[Baldwin I of Flanders and Judith of France, 1849, Félix de Vigne]
[Album du cortége des Comtes de Flandre, source: Wikimedia Commons]
She was only twelve when she became the second wife of Æthelwulf of Wessex in 855. Her father, perhaps remember what his own mother, Judith of Bavaria, had gone through as the second wife of a king who already had heirs, hedged the marriage around with as many safeguards as possible, including having her crowned and anointed as Queen. The wives of the kings of Wessex were traditionally not queens, but merely king’s wives. This is also the first recorded instance of the anointing of an early medieval queen.
When Æthelwulf died three years later, Æthelbald, his son by his first wife, married her, probably in order to keep the alliance with her father and the prestige that came with being connected to the Carolingians. Many at the time condemned the marriage.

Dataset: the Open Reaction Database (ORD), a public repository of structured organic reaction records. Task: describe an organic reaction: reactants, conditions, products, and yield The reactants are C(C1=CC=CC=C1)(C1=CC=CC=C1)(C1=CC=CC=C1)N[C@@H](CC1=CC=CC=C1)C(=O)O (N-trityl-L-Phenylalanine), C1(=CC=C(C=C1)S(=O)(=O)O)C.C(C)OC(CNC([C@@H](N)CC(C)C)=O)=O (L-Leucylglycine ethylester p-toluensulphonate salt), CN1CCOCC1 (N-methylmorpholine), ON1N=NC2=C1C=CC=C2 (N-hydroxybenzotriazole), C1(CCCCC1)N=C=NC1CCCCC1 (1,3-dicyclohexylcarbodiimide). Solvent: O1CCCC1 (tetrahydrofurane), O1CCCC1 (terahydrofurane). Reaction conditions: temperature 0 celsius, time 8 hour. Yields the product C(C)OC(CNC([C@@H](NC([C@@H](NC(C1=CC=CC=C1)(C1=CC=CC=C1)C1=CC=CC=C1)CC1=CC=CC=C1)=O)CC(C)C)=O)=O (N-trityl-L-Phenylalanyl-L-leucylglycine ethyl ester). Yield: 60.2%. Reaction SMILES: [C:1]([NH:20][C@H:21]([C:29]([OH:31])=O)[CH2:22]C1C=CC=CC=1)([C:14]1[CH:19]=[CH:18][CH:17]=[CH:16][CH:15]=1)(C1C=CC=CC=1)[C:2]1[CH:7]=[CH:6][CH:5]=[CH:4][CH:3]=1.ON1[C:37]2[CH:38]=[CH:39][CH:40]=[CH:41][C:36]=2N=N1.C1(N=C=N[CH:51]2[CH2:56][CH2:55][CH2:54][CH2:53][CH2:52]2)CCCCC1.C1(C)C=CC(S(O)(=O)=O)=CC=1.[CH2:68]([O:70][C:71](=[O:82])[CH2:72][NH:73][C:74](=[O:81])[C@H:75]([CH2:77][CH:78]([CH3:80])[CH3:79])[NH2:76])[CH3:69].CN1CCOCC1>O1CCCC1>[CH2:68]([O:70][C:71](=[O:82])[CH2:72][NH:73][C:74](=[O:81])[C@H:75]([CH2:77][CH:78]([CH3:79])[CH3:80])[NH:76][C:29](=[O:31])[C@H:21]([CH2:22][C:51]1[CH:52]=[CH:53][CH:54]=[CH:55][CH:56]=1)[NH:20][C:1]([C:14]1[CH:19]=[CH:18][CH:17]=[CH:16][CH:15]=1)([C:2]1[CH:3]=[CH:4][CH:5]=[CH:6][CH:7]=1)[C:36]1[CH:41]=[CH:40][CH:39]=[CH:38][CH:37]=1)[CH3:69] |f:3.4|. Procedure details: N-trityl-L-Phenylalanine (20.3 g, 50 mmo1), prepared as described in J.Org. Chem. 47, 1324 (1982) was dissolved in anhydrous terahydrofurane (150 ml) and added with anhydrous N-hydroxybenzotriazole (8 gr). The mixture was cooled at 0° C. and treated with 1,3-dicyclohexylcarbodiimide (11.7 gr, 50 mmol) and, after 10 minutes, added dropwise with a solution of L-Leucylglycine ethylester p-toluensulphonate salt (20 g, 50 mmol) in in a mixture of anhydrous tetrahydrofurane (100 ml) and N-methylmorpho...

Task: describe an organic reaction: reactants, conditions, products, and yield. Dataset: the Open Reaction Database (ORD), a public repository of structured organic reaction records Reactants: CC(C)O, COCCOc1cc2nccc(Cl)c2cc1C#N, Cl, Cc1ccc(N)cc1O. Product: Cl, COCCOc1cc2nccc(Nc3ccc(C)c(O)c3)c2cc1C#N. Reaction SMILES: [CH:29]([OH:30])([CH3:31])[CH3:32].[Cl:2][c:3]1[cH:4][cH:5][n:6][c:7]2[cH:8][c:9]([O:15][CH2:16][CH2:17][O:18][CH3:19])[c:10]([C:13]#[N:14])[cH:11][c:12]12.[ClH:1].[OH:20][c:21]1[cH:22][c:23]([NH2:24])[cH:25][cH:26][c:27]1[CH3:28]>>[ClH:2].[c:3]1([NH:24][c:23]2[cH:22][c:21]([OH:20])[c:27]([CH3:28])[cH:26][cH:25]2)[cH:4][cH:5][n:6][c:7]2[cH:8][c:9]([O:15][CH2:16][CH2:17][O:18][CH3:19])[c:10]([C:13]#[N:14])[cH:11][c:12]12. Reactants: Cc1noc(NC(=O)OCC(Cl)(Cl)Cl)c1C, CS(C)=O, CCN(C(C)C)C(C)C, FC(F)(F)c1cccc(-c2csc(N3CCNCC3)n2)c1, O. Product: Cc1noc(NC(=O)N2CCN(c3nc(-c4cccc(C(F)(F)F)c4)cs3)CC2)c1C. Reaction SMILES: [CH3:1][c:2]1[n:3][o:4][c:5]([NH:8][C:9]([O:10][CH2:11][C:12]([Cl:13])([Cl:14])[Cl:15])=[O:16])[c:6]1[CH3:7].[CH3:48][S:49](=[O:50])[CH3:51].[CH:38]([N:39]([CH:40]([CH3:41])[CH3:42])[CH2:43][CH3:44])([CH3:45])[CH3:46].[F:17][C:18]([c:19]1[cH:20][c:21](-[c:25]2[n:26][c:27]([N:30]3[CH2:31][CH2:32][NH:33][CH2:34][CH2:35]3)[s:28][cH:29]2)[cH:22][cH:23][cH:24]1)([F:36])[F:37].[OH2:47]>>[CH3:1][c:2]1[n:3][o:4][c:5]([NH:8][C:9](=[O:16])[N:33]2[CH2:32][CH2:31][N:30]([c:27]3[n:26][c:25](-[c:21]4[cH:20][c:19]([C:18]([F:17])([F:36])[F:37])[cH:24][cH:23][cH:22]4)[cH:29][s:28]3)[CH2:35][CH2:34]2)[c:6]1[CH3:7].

Two years later, in 860, Æthelbald died, leaving Judith twice widowed before the age of 20. Since she had no children she had no ties to Wessex at this point either. She sold her properties there and returned to France. Her father sent her to the monastery at Senlis, probably hoping to arrange another marriage for her. Judith, however, had other ideas. Near Christmas 861 she ran off and married a count named Baldwin.. Her father was furious and tried to get them excommunicated, forcing them to flee first to Judith’s cousin, Lothar,* and then to Pope Nicholas I for protection. It was Nicholas who persuaded Charles to accept the match and make Baldwin the Count of Flanders. The couple was officially married in 863 and had 3 children together. We don’t know when Judith died, only that she was still alive in 870.
*He was, by the way, in the middle of his own marriage problems.